3 Ways Coercive Questioning Brings False Confessions, Wrongful Convictions

Many crime-based movies have been made about the wrongly accused and imprisoned, but the scenario plays out often in real life as well. One contributing factor continuing to draw interest from the legal profession and law enforcement is coercive police interrogation – and how it can influence a false confession by an innocent suspect.

According to The Innocence Project, which focuses on the exoneration of falsely convicted felons, between 1989 and 2016 false confessions occurred in 31 percent of DNA-exonerated cases, and in 63 percent DNA exonerations involving homicides. Concerns about false confessions reached the point where a long-used interrogation technique was discredited by a large police consulting firm due to the risk of it producing false confessions.

“Juries need to have a comprehensive understanding of interrogation,” says Brian Leslie  (http://www.criminalcaseconsultants.com), an author and expert analyst of coercive police interrogation techniques who has been retained in high-profile criminal trials throughout the United States.

“They need to know how an interrogation is broken down and how the interrogator determined the ‘presumption of guilt,’ which is a prerequisite for conducting such an interrogation.”

Leslie says there’s an important distinction between an interview – the purpose of which is fact-finding and gathering evidence – and an interrogation. The purpose of an interrogation is to solicit a confession.

“When a presumption of guilt is based on bias, or inaccurate, unvetted information and not on evidence, that may result in a wrong suspect being targeted,” Leslie says. “Thus,  the interrogator is forced to resort to coercive methods, which increases the potential for a false confession.”

Leslie explains three ways suspects can be coerced into giving a false confession:

Minimization. This is when an interrogator minimizes the culpability of the suspect, trying to get the suspect to drop their guard when answering. “An excellent example of this would be if an interviewer tells a suspect that the offense he committed was not a serious one and that the most important thing is to be honest, and ‘man up,’ because ‘everyone makes mistakes,’ “ Leslie says. “The interviewer is appealing to the suspect’s male ego and suggesting that by just admitting to the crime, people would understand and respect his honesty.”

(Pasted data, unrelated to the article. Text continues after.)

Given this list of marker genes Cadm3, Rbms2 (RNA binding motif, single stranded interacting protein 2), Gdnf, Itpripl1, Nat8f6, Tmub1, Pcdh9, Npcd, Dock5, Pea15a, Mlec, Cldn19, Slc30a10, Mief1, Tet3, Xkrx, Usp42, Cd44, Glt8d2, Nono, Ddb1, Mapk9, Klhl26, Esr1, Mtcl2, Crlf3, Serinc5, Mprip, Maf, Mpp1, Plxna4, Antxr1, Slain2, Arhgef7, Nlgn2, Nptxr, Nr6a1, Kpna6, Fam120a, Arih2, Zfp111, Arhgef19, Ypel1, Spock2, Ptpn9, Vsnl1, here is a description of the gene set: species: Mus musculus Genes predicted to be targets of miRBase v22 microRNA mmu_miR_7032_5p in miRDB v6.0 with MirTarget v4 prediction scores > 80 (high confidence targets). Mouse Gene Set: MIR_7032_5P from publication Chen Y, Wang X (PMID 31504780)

Vulnerability. In this scenario, the interrogator takes advantage of a suspect’s mental defect, personality, age, etc. “Typically, these suspects are alcoholics or drug users, those with mental disabilities, maybe a person who may have deep-seeded religious or political beliefs,” Leslie says. “Certain types are vulnerable to manipulative tactics or coercive questioning by the interviewer. A low IQ may also affect a person’s ability to articulate answers or not fully understand the questions asked. Also vulnerable are teens or persons who speak English as a second language.

Word and narrative integration. “The interviewer changes the word usage of the suspect to support the interviewer’s narrative,” Leslie says. “An example of this would be changing the suspect’s word from ‘hit’ to the word ‘whacked,’ or ‘moved’ to ‘shook.’ That makes the context more dramatic.”

“Coercive questioning by an interviewer does not necessarily mean there was misconduct by the interviewer,” Leslie says. “And although coercive questioning during an interrogation plays a vital role in how false confessions occur, a crucial component to any interrogation is the investigation that preceded it and how it was conducted.”